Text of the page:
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Plasma cooking using microwave ovens


Heliotron J device structure. Credit: Kyoto Group/Heliotron J

Lead author Yuriy Viktorovich Kovtun, despite being forced to evacuate the Kharkiv Institute of Physics and Technology amid the current Russian-Ukrainian war, has continued to work with Kyoto University to produce stable plasma using microwaves.

Getting the plasma right is one of the hurdles to harnessing the massive amounts of energy that nuclear fusion promises.

The plasma—the soup of ions and electrons—must be kept at the right density, temperature, and duration for the atomic nuclei to fuse together to achieve the required release of energy.

One recipe involves the use of large donut-shaped devices with powerful magnets containing plasma while carefully aligned microwave generators heat the atomic mixture.

Now, Kyoto University’s Institute for Advanced Energy, has collaborated with the Kharkiv Institute and the Max Planck Institute for Plasma Physics, to produce plasma with a density suitable for melting, using low-frequency microwave energy.

The research team identified three important steps in plasma production: the lightning-like collapse of the gas, the initial production of the plasma, and the stable plasma. The study is being conducted using the Heliotron J, the latest iteration of experimental fusion plasma devices at the Institute for Advanced Energy, located on Kyoto’s Uji campus in southern Kyoto.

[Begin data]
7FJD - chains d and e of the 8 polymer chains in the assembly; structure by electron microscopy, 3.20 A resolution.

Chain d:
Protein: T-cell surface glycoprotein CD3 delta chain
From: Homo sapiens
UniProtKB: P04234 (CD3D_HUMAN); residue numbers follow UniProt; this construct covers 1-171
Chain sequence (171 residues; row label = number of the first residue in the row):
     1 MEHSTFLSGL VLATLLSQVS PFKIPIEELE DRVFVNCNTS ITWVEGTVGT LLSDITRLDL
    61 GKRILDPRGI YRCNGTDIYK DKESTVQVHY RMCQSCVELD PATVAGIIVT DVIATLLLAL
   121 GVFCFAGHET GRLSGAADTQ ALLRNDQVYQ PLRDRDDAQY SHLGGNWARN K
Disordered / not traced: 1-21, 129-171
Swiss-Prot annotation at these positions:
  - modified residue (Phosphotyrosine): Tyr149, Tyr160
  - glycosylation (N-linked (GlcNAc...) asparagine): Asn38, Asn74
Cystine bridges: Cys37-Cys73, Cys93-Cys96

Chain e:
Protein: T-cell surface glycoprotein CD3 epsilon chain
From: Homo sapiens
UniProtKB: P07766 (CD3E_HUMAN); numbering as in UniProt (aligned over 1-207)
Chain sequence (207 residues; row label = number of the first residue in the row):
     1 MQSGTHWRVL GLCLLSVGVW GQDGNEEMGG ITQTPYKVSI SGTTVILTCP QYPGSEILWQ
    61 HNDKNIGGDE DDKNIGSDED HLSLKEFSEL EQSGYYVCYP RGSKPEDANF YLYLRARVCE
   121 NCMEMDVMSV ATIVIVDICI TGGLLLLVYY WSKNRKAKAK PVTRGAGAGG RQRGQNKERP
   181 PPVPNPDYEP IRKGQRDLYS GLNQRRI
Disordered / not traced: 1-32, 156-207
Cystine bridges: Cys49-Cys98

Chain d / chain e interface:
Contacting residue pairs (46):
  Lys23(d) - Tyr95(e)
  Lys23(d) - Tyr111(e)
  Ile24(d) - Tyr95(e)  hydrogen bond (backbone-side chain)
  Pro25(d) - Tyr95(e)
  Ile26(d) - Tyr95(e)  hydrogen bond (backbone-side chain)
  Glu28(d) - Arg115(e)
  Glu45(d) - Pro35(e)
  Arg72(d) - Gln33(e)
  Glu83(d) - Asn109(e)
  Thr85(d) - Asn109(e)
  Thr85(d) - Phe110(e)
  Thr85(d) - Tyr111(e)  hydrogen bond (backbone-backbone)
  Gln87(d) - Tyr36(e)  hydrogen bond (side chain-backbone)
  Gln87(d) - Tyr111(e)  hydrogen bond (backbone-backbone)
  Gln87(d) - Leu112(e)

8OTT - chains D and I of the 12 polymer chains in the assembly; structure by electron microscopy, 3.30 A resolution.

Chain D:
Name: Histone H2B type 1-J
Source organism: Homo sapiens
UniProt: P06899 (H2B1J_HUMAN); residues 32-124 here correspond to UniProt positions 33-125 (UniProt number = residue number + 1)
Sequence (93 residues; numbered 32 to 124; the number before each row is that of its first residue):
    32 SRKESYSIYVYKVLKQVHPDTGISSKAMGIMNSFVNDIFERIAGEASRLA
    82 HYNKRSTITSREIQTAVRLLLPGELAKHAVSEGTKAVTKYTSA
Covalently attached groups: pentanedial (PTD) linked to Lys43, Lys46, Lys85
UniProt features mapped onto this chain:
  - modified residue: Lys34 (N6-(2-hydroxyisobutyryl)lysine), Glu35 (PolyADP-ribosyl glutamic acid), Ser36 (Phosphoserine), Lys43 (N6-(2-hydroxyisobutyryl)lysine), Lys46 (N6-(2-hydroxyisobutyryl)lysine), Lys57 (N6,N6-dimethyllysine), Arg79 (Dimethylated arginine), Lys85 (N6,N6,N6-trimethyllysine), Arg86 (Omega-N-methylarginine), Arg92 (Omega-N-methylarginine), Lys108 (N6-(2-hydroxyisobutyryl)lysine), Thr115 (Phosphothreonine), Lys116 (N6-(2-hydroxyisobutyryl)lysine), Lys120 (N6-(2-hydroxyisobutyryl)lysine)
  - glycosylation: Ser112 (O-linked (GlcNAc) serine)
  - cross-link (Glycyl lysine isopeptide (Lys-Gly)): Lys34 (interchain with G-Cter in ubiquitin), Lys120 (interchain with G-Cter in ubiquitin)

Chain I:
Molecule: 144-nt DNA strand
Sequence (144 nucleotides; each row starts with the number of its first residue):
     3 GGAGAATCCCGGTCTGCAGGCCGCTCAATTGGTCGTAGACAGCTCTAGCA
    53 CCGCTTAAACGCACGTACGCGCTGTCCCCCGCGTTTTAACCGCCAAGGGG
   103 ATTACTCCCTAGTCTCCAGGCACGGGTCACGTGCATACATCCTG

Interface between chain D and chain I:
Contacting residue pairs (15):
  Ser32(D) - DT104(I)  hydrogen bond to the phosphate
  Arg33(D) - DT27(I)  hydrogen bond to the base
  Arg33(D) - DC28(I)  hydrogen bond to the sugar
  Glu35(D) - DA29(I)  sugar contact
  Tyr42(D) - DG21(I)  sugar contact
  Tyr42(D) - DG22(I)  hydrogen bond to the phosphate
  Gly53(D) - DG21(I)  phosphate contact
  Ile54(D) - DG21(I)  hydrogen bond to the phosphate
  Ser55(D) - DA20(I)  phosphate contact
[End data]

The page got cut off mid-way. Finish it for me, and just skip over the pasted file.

“At first, we did not expect these phenomena in Heliotron J but were surprised that the plasma forms without cyclotron resonance,” explains Kazunobu Nagasaki, group leader.

Building on decades of experience, the Nagasaki team explores fusion plasma discharges on Heliotron J.

The team injected intense bursts of 2.45GHz microwave energy into the feed gas. Microwaves in the home operate at the same frequency but the J heliotron is about 10 times more powerful and is concentrated to a few gas atoms.

“Unexpectedly, we found that microwave detonation without alignment of the magnetic field of the J heliotron created a discharge that rips electrons from their atoms and produces a particularly dense plasma,” Nagasaki said.

“We are very grateful that our colleague can continue to support the study, despite the war in Ukraine. Our findings on this method of generating plasma using microwave discharges may simplify future fusion research.”

Publication of the research in the journal Problems of atomic science and technology.

more information:
Yu. Kovtun et al, Heliotron J’s Non-Resonant Microwave Dump Initiation, Problems of atomic science and technology (2023). DOI: 10.46813/2023-143-003

Provided by Kyoto University

the quote: Plasma Cooking with Microwaves (2023, March 29) Retrieved March 29, 2023 from https://phys.org/news/2023-03-cooking-plasmas-microwaves.html

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